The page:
Kimberly Kubick, CNM, FNP
"We age because our hormones decline, our hormones don't decline because we age." -Ron Rothberg, MD
A primary goal of preventative/integrative medicine is to balance one's hormones. Achieving hormone balance often leads to a decrease in chronic inflammation in the body, which can, in most cases, be seen as the cause and the effect of aging and chronic disease. Hormone deficiencies take many forms, varying from adrenal fatigue, hypothyroidism, low testosterone, progesterone or estrogen. Treating mild hormone deficiencies can dramatically improve one's quality of life. Balancing these hormones can slow the effects of premature aging and prevent onset of many chronic illnesses. Exercise, stress reduction, and antioxidant-rich nutrition are foundational parts of the anti-aging process, but bio-identica
Andropause, or low male hormones, especially testosterone, is a deficiency condition. Half of healthy men between the ages of 50-70 years old will have a bio-available testosterone level below the lowest level seen in healthy men between 20-40 years of age. Low testosterone can be a predictor of cardiovascular disease and also can effect insulin regulation, bone density, and cognitive abilities. (Korenman, SG Morley JE, Mooradian AD, et al. 1990). Stabilized testosterone levels improve mood, energy, strength, cognition, and are also associated with Alzheimer's prevention. It improves body composition by encouraging more lean muscle and reducing fat. It improves libido (desire) and erectile dysfunction (performance). Testosterone can assist in reversing insulin resistance, and we see less inflammation, pain, osteoporosis and rheumatoid arthritis when testosterone levels are stabilized.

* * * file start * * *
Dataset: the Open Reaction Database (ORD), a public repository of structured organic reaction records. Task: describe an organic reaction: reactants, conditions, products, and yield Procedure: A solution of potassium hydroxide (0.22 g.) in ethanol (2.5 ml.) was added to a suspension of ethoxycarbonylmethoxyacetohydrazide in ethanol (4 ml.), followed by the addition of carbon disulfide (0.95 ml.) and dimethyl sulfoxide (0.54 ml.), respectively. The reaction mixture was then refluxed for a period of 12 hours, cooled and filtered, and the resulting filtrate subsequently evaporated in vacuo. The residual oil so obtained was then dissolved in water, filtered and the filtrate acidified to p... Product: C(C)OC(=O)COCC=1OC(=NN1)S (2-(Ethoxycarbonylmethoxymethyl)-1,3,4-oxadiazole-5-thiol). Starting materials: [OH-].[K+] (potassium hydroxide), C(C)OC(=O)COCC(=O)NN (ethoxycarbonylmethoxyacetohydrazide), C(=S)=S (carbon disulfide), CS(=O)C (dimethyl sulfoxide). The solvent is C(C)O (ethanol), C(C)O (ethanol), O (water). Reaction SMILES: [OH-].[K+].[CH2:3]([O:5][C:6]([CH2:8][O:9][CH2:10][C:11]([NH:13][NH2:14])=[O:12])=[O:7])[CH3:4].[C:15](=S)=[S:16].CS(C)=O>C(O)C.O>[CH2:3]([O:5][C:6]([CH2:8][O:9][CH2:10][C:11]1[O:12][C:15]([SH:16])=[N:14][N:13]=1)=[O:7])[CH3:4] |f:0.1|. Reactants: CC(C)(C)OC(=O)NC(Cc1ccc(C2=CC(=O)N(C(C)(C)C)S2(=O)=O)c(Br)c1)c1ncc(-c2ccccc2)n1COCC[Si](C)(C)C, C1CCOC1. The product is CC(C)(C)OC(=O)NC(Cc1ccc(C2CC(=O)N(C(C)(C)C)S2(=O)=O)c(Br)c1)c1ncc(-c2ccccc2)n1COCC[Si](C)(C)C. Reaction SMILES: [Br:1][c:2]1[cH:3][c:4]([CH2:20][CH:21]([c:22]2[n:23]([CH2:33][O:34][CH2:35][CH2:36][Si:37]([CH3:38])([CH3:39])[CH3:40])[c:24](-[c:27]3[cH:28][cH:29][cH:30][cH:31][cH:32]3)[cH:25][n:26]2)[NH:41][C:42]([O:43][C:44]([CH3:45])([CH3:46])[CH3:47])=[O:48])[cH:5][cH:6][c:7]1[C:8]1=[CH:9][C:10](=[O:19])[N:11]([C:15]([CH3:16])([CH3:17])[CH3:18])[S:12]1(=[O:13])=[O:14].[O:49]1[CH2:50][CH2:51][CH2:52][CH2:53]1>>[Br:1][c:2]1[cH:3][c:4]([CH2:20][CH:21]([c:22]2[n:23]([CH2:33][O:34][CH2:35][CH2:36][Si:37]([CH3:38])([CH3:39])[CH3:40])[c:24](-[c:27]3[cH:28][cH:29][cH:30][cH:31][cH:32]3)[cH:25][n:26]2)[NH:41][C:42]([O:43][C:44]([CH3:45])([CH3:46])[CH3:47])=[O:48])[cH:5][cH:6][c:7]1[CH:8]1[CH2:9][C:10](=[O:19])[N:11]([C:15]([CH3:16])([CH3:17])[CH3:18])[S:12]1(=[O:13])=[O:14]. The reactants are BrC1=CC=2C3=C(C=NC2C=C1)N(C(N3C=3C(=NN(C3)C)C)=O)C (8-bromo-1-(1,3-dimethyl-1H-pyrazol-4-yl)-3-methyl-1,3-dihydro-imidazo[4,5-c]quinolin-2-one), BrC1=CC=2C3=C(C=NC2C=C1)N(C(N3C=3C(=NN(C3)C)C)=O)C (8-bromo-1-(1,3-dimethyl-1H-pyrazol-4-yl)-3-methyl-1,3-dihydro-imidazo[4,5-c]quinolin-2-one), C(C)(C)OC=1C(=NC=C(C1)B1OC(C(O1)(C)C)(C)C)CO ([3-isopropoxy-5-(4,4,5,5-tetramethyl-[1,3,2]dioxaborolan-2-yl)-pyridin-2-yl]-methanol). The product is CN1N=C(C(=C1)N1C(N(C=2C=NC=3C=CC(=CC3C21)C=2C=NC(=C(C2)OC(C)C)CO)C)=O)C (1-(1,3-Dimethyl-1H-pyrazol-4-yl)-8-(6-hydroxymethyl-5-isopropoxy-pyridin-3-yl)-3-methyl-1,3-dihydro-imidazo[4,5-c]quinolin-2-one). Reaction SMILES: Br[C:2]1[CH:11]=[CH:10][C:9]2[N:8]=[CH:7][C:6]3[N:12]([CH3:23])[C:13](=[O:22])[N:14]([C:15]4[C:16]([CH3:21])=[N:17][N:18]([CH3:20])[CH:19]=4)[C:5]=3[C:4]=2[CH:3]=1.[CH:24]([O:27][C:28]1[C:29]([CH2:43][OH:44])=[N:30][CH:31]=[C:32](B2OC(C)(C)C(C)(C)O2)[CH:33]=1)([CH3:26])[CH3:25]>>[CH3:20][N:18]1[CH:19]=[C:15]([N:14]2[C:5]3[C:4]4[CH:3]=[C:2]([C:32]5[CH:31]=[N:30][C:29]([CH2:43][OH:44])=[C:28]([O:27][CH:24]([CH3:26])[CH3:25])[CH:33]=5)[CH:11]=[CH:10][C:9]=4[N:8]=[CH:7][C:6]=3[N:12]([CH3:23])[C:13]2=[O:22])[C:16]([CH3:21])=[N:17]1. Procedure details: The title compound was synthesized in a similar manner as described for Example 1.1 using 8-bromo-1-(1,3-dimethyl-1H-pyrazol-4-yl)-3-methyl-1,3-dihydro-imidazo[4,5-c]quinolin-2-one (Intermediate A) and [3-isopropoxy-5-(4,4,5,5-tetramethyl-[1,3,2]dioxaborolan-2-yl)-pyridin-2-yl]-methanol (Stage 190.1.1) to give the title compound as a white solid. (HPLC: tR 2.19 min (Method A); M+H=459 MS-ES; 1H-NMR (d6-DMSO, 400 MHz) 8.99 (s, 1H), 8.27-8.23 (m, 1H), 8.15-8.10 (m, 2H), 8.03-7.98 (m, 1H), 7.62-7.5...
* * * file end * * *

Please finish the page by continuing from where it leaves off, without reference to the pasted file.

Every woman has a unique balance of hormones. Bio-identical hormone replacement in women balances estrogens, progesterone and testosterone which can relieve peri-menopausal symptoms, prevent memory loss, provide libido support, promote heart health, induce bone production, and accelerate growth and repair of healthy tissue throughout the body. In the hands of the right healthcare provider, bio-identical hormones are extremely effective tools for providing that balance.
Thyroid optimization is another important concept in the unified theory of wellness. The hormone produced by the thyroid is called T4; the body converts it to its usable form, T3, after which it is accepted by the T3 receptors in the body. Dieting, stress, zinc, selenium deficiency and drugs such as Dilantin and beta-blockers decrease T4 to T3 conversion, thus negatively affecting the thyroid gland. Low thyroid output manifests as stress on the body's many systems; an increased cortisol and adrenal fatigue are the results. The most common symptoms of hypothyroidism include cold intolerance, fatigue, dry skin, constipation, difficulty losing weight, lowered body temperature, fluid retention, depression, memory loss, anxiety, and muscle aches.
Pamela Smith, MD, MPH explains that, "Hormone responses are as unique to each person as their own fingertips and that hormone replacement should not be considered without a thorough understanding of how all of the body's hormones interact with each other." It is crucial to work with health care providers who understand hormone balancing and the importance of using bio-identical therapies to create a long term plan of health and prevention of chronic illness and premature aging. Make sure you are investigating your hormones and take steps to prevent and treat imbalances. Your body will thank you!